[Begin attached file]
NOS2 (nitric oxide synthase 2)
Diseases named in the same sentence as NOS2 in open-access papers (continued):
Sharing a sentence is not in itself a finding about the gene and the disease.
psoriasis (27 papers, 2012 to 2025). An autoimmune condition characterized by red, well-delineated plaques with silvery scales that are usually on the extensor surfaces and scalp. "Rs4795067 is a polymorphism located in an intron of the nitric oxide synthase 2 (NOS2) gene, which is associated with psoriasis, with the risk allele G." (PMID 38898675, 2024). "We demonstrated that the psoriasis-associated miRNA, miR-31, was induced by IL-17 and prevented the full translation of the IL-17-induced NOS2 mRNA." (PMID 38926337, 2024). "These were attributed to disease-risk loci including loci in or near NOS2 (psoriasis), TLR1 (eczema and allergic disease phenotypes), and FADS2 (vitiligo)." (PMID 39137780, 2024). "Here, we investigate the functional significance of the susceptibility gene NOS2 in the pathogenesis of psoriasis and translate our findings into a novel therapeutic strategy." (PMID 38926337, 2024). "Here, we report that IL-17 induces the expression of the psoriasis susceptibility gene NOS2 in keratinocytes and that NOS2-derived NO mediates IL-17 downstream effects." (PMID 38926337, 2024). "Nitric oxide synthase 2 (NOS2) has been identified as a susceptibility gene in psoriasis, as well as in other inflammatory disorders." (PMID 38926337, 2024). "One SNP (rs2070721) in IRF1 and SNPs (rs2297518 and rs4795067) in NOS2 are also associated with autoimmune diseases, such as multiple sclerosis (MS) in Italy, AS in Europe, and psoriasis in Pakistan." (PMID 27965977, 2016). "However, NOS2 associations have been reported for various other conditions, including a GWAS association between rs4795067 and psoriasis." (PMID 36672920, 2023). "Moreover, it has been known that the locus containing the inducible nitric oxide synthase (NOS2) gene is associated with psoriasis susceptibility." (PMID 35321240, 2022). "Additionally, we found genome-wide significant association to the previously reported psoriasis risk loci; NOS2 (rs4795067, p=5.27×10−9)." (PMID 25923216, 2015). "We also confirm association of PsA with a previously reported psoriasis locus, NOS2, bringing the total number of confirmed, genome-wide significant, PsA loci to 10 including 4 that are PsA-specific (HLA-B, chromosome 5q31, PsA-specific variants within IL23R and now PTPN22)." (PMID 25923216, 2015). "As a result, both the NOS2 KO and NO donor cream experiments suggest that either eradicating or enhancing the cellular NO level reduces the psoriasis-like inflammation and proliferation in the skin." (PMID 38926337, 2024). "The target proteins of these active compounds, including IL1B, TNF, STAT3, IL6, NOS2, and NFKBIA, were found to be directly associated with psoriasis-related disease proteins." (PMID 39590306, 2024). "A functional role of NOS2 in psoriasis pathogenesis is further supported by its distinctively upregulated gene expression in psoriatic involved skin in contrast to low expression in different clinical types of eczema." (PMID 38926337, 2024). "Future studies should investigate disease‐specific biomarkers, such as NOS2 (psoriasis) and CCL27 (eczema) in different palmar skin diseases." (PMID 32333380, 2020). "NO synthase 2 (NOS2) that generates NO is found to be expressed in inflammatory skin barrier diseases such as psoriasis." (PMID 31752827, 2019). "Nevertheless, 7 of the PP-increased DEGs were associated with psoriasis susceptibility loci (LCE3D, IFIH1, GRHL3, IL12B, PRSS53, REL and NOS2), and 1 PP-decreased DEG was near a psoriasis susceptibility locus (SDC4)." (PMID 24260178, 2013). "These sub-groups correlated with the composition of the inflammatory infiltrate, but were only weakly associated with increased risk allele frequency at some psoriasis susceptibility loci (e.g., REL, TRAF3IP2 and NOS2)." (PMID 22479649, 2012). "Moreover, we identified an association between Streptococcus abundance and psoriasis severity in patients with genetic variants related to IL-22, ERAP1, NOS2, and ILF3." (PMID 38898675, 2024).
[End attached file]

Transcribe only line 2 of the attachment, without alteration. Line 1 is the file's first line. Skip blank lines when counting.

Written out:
Diseases named in the same sentence as NOS2 in open-access papers (continued):